Pulmonology & Respiratory Care
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At Indiana University Health, our physicians help you breathe easier so you can live well. Our physicians have undergone years of training to treat complex pulmonary diseases.
Our multidisciplinary team of healthcare professionals includes pulmonologists (physicians who diagnose and treat lung conditions and diseases) critical care physicians, sleep medicine physicians, respiratory therapists and nurses.
Our team works closely with you to develop a personalized treatment solution for your respiratory problems including education, lifestyle changes and medicines. The strategies we develop help manage chronic lung conditions in ways that fit your individual lifestyle. Our physicians provide comprehensive care both in and outside of the hospital. We treat a wide range of conditions from asthma to chronic obstructive pulmonary disease (COPD) to cystic fibrosis, with advanced treatments and clinical trials available through our partnership with the Indiana University School of Medicine. Our research keeps us on the forefront of medicine, developing new technologies and innovations in patient care.
Pulmonologists and respiratory care experts at Indiana University Health University Hospital offer comprehensive and coordinated care for patients with a wide range of pulmonary issues. Many treatments offered can be done on an outpatient basis, allowing patients to go home the same day with the assistance of a family member or friend as a driver.
Our physicians lead and participate in research and clinical studies to develop new bronchoscopy and interventional pulmonology technology. These medical developments can lead to new treatment options that will improve the lives of patients.
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The team at IU Health University Hospital performs standard diagnostic and therapeutic bronchoscopy procedures. Our services include removal of foreign bodies, bronchoalveolar lavage, endo- and transbronchial forceps biopsy, endo- and transbronchial needle aspiration, brush biopsy and blood clot removal.
Endobronchial ultrasound (EBUS) uses ultrasound to locate targets that are not visible to the eye with a bronchoscope alone. This allows pulmonologists to more accurately find the target for biopsy, increasing the yield for the procedure. IU Health physicians may use EBUS technology for patients with an abnormal growth, tumor or large lymph node next to the airway.
Electromagnetic navigation is a technique that IU Health University Hospital physicians use for increased accuracy when accessing a lesion that needs to be biopsied. A software program is used to map out the target on a patient’s computed tomography (CT) scan to develop a pathway for the physicians to follow.
Autofluorescence is used in the larger airways to detect cancerous and pre-cancerous cells before a normal bronchoscopy can detect changes. This technology measures changes in the wavelength of light to detect lesions in airways and can be completed during a traditional bronchoscopy.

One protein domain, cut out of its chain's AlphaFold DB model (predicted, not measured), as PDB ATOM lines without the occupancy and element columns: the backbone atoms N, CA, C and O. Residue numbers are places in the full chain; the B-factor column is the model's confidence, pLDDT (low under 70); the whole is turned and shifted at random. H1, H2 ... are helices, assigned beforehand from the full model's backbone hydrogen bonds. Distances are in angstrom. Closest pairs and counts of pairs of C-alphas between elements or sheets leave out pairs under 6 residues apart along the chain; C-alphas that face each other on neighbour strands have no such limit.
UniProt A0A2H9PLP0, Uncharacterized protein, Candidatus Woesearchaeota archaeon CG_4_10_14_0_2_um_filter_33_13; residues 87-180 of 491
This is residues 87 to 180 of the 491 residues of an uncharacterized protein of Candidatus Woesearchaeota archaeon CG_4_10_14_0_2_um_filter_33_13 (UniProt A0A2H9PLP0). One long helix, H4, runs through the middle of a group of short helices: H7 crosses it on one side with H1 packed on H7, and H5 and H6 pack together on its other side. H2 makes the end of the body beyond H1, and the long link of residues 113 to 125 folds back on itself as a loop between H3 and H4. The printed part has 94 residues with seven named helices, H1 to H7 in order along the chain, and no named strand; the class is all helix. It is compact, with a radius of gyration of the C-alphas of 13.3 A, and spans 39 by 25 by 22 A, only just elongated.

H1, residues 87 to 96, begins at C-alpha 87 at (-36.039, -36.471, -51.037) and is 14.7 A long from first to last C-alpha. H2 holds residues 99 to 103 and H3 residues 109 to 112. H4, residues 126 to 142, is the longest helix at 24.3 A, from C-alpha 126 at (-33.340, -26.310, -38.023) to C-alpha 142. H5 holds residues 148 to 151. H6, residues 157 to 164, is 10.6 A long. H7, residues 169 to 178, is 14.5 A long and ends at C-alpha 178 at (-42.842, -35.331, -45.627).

Balloon dilatation can be used when the airway is narrowed due to a wide variety of conditions causing shortness of breath. During this procedure, physicians at IU Health University Hospital place a deflated balloon into the airway and then inflate it to open the narrowed airway.
Some treatment plans may require a physician to place a stent (small mesh tube covered with a biocompatible material) in an airway using a bronchoscope. A stent may be placed in conjunction with a balloon to keep an airway open for easier breathing or could be used to close a hole in the lung or esophagus.
Argon plasma coagulation (APC) is used to destroy tumors that are blocking the windpipe and causing shortness of breath. This procedure uses a probe to discharge an ionized argon gas onto a tumor to minimize its size. The depth of the penetration is very limited, resulting in less collateral damage. Physicians at IU Health also use APC to cauterize a bleeding tumor or lesion to temporarily control bleeding and reduce the risk of a patient coughing up blood.
Cryotherapy is the use of cold to destroy and remove abnormal cells. Physicians at IU Health University Hospital often use cryotherapy in conjunction with argon plasma coagulation to remove large sections of tissue that are blocking the airway or are precancerous.
Physicians use an endoscope to place endobronchial valves to treat a pneumothorax (a collapsed lung) that fails to heal on its own. Once the pneumothorax is healed, the valves are removed.
Pleural catheters are used to help minimize the effects of a pleural effusion (excessive fluid around the lung). Large amounts of fluid in the chest cavity compress the lung and cause shortness of breath. A pleural catheter is a drainage system that, following proper education and training, allows the patient to drain the fluid on their own. Pleural catheter placement is generally an outpatient procedure requiring a local anesthetic.